I think after the age of 50, no matter where you come from, basically, the Paleo diet is best advised. Because whatever local adaptation to an agricultural your ancestors achieved, it didn’t penetrate into the much later ages.

I was finally diagnosed with an autoimmune disease in 2014, at age 55.  Rose does talk of autoimmunity as perhaps being a symptom of the loss of adaptation, and it rings true with me.  It was at that point that Geri and I made a hard right turn to the Paleo Diet, and specifically to the Paleo Autoimmune Protocol (AIP).  As if by magic my antibody numbers dropped precipitously, and my overall health improved.

Does That Mean Adaptation to a Diet of Only Plant Foods?

No, is the short anwer, in my somewhat-informed opinion.  Since going “paleo” I’ve been on relatively higher carbohydrate excursions, higher fat, and now a higher protein excursion.  I tried vegetarianism back in the mid-90’s and reverted to omnivory about a year later; I simply could not build or even maintain muscle mass.  It was that simple, and I didn’t know much more about nutrition or evolutionary biology at the time.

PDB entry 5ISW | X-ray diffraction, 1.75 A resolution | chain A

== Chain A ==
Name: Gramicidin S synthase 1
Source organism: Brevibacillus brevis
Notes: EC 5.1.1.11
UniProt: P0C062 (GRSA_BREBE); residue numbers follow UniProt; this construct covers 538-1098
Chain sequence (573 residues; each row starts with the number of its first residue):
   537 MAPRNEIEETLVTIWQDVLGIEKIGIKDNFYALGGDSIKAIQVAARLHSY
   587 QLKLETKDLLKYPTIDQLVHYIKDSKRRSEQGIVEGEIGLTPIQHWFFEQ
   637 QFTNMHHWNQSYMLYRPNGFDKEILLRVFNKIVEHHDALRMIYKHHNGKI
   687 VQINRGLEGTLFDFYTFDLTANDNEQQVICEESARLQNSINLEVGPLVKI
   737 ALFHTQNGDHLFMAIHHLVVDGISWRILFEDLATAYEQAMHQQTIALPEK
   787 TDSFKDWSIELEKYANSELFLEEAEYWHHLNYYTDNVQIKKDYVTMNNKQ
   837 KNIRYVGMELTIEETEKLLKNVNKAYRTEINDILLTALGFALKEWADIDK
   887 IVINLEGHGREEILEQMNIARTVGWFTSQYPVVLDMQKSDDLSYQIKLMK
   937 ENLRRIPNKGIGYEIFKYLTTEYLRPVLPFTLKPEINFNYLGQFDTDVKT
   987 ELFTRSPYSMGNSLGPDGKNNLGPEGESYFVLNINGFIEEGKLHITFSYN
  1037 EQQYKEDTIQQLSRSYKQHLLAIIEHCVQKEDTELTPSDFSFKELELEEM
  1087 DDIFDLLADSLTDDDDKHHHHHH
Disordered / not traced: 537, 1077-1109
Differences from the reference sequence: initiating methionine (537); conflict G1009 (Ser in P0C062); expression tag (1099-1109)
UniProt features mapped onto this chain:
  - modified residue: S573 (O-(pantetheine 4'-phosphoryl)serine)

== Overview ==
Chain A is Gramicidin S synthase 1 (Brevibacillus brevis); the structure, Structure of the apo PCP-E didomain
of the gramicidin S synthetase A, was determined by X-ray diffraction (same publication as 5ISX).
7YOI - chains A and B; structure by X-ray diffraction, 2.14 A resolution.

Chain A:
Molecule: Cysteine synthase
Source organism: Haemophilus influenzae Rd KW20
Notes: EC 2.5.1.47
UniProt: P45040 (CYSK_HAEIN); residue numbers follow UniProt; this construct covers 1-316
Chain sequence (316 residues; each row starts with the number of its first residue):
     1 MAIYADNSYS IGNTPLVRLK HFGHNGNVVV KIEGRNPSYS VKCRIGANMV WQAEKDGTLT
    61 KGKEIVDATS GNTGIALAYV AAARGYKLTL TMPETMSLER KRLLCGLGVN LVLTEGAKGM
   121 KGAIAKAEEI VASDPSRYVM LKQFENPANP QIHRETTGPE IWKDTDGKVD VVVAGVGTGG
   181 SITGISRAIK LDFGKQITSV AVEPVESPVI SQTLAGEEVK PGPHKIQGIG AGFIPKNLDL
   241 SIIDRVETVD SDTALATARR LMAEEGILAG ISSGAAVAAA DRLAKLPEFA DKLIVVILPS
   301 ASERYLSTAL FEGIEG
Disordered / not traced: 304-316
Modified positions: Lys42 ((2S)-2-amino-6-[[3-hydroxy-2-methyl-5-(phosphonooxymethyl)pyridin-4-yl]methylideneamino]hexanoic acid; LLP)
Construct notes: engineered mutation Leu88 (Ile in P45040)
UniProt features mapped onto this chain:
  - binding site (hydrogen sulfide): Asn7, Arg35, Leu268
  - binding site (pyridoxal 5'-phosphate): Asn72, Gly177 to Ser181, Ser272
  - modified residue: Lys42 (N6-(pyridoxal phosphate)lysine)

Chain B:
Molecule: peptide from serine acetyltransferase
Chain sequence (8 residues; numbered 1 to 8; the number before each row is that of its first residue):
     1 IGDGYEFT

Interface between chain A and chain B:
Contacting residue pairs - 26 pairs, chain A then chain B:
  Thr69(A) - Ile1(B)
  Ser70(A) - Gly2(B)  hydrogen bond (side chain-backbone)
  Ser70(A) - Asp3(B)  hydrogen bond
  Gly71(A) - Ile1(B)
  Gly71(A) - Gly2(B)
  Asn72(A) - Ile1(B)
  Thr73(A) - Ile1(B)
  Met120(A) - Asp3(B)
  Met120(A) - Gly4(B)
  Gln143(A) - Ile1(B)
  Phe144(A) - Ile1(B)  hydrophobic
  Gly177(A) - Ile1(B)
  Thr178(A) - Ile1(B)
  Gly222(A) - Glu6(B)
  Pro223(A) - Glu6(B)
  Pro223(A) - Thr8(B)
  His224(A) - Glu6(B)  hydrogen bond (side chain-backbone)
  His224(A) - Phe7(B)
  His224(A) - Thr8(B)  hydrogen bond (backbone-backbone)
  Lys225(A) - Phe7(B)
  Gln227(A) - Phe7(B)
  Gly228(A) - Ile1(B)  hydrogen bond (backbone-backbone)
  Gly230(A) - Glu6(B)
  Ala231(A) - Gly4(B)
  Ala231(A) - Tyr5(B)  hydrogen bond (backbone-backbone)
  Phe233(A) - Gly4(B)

I’m going to say a relatively old school evolutionary biology thing right now. You can’t really account for the evolution of our very costly brains. Costly, in terms of both calories and nutrient quality. Unless you’re talking about an animal that has access to lots of high nutrient quality animal derived foods, the basic budget for nutrition and development doesn’t make sense on any kind of vegetarian diet.

Now that I’ve been probing pretty deeply into the science, and the history of the human race, I am more convinced than ever of the need for meat in the diet.  Of course we can argue about the ethics of modern-day meat production, and I would agree that there is huge room for improvement along that line.  But as I am fond of saying in private conversation, ” I won’t let someone else’s ethics trump my physiology.”  Is good or even great health possible on a vegetarian or vegan diet?  Perhaps, I’m no expert on that subject, but I do think it’s safe to say that to optimize human health supplementation would be required.  It’s all about personal choices, and I’ve made mine.